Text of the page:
Screening for early cancer detection may reduce the rate of related metastatic disease, but not always.

In a published study in the New England Journal of Medicine, researchers evaluated the incidence of men having a diagnosis of advanced, metastatic prostate cancer at the initial prostate cancer diagnosis. The researchers data from the Surveillance, Epidemiology, and End Results (SEER) Program database. Their analysis included only those men who had been diagnosed with advanced prostate cancer at diagnosis, not of early-stage disease that then progressed to metastasis.

In this perspective study the authors describe trends in metastatic prostate cancer prior to and more than a decade after the widespread use of the prostate-specific antigen (PSA) test.   They found that the incidence of initial diagnoses of metastatic prostate cancer fell by approximately 50% within 7 years of the start of the widespread use of PSA tests in 1990.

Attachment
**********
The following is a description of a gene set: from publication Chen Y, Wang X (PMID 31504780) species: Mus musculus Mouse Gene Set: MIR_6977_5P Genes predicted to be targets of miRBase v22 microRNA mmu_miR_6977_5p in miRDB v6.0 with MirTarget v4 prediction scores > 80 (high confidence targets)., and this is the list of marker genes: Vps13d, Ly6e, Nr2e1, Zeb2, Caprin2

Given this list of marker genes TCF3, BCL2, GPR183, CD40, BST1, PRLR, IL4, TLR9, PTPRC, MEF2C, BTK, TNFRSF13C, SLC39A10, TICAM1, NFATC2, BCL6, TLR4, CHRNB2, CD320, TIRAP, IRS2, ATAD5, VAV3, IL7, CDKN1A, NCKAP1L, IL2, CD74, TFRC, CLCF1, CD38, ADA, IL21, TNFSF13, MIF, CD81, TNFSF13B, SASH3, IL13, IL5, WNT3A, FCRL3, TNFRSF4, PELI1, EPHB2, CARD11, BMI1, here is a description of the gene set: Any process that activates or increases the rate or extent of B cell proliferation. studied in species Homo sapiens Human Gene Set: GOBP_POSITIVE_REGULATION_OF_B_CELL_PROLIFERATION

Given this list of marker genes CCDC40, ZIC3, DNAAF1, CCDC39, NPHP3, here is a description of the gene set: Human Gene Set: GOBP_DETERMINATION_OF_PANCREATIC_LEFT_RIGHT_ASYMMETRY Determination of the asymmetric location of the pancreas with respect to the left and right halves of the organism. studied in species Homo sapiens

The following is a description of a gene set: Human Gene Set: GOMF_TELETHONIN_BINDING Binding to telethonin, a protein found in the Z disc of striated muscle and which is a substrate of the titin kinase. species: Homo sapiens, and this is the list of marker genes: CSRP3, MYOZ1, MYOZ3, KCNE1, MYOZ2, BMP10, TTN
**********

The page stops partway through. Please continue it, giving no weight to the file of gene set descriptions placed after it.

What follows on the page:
One of the researchers, Dr Welch said that “the rapid uptake of PSA screening in the United States led to a dramatic spike in overall prostate cancer diagnoses during the early 1990.”

In their discussion of their findings, the study authors postulated that the many interventions we have made to reduce prostate cancer risk as well as the reductions in environmental carcinogens might contribute to a reduction in the incidence of prostate cancer, but they believe that “it’s hard to imagine another factor

[other than PSA screening] changing and exerting an effect so quickly.”

Prostate cancer expert Anthony V. D’Amico, MD, PhD, who was not involved with the new essay, agreed with this conclusion. “The initial spike in all prostate cancer incidence